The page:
According to the internet, a “Karen” is defined as, “a pejorative term used in the United States and other English-speaking countries for a woman perceived to be entitled or demanding beyond the scope of what is considered appropriate or necessary.”
To be perfectly honest with you, before the hot mess on wheels that is 2020, I never even heard of the term Karen despite knowing and having dealt with plenty of them over the years!
Unfortunately, the public narrative has reduced Karen’s to comic relief, and used them to shift blame from systemic racism and reducing it to being nothing more than a mild annoyance embodied by individuals. Karen is now a punchline. This is problematic. Why? Because it undermines just how common and dangerous Karens are to Black people.
Don’t believe me? Look no further than the super-Karen that is Amy Cooper , a white woman who called the cops on what seems to be the least threatening Black man in the history of Black men, Chris Cooper. I mean the guy is a bird watcher for the love of baby Jesus!
When they interviewed Chris Cooper (no relation, obviously), the guy summed up the entire situation very clearly, “Unfortunately, she pulled the pin off the hand grenade of race and tried to lob it at me. And instead, it blew up in her face!”
And now, she is rightfully facing LEGAL charges! Personally, I think she should be charged with a felony-level hate crime to make her an example to every Karen or would be Karen.
But, one type of Karen is missing from this conversation, the corporate Karen. What about them?
For most Black people, our interactions with Karens happen at work and come in the form of managers, co-workers, and even HR itself. The consequences of working and dealing with Karens can impact Black professionals' mental health, prevent advancement, and even getting them fired.
What Are the Signs of a Karen:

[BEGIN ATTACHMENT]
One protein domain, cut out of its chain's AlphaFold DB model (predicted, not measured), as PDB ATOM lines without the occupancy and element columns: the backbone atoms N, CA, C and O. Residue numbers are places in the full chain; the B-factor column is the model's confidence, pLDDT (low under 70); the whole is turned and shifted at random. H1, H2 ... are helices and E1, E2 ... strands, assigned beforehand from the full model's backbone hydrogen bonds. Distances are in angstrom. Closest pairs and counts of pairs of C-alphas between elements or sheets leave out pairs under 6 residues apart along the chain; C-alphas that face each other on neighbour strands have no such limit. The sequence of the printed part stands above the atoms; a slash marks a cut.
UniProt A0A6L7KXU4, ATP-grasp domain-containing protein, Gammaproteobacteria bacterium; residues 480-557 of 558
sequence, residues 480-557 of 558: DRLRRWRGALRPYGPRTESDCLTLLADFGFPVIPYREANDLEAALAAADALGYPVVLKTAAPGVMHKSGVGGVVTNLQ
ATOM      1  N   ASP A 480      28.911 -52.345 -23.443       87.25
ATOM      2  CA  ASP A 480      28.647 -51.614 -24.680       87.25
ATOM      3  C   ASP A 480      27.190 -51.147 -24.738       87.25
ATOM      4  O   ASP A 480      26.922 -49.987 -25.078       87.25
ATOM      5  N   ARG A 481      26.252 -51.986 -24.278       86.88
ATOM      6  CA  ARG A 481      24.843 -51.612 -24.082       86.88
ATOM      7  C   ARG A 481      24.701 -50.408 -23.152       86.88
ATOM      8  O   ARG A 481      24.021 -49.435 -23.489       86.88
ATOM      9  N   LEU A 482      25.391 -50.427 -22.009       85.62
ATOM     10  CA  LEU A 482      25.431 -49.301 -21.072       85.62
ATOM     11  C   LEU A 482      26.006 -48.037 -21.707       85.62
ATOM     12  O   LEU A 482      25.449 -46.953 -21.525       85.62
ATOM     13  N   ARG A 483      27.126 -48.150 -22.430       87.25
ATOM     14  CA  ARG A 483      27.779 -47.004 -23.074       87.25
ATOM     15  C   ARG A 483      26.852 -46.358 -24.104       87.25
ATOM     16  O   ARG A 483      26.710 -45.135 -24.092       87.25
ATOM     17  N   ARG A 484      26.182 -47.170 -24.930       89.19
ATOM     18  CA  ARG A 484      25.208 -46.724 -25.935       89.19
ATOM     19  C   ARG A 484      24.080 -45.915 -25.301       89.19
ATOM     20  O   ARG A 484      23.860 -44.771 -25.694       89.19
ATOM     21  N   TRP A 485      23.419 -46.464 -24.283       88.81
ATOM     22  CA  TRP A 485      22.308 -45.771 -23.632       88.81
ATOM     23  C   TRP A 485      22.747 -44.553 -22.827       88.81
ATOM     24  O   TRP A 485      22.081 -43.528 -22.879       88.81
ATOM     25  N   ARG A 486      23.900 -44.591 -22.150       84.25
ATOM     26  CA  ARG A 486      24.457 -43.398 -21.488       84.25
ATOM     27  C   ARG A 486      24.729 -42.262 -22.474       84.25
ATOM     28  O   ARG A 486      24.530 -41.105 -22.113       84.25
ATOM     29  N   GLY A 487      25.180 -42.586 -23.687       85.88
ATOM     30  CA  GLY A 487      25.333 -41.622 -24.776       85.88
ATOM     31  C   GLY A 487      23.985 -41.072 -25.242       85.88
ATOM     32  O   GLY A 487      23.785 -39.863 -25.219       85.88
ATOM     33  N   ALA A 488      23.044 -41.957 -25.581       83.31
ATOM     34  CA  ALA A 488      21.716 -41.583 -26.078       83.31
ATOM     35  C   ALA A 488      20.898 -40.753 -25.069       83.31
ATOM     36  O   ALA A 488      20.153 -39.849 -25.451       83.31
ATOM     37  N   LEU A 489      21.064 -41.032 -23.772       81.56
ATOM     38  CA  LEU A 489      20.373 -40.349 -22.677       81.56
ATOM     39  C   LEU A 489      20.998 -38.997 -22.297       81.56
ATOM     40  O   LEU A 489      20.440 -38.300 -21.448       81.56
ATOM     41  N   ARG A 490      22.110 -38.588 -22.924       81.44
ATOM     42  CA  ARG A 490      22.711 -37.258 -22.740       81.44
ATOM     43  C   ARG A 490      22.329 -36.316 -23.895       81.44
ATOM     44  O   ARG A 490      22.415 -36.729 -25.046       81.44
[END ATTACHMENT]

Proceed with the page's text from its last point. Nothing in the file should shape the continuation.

They attempt to gaslight you- Previously, I’ve written about professional gaslighting, what it is, and why it happens. Karens are notorious for gaslighting those they feel threatened by, which is usually a feeling with no basis of truth.
They use the phrase (or any form of) ‘I Feel Threatened’- When caught, many Karens like to play the victim by claiming they felt ‘threatened’ by a Black person’s action as if that justifies their actions, but there’s usually nothing threatening. Karen’s self-victimization often works because Black people are rarely given the benefit of the doubt or seen as victims.
They Cc the manager or any higher-ups- Karens love pulling this trick at work, Ccing the manager on any and all communications with you. This is done as a power move meant to silence you or at the very least intimidate you. In my whole career, I have never felt the need to bring in senior leadership for petty reasons. But, Karens don’t care, they just want to get their way.
They use HR like their own personal police- Karens love HR (trust me, I know) and often try to leverage HR when dealing with others. To be honest, there are a few Karens in HR
So, how can you protect yourself from the horde that is corporate Karens? Honestly, this fight is two-fold, companies need to work to change their corporate culture, hold problematic employees accountable, and develop an inclusive environment. Black employees shouldn’t bear this burden alone, if at all. We didn’t create Karens, and so it’s not our sole responsibility to fix them.
As for Black employees, I always say trust your instincts when dealing with your managers and coworkers, keep documentation, and address issues from a proactive stance instead of a reactive one.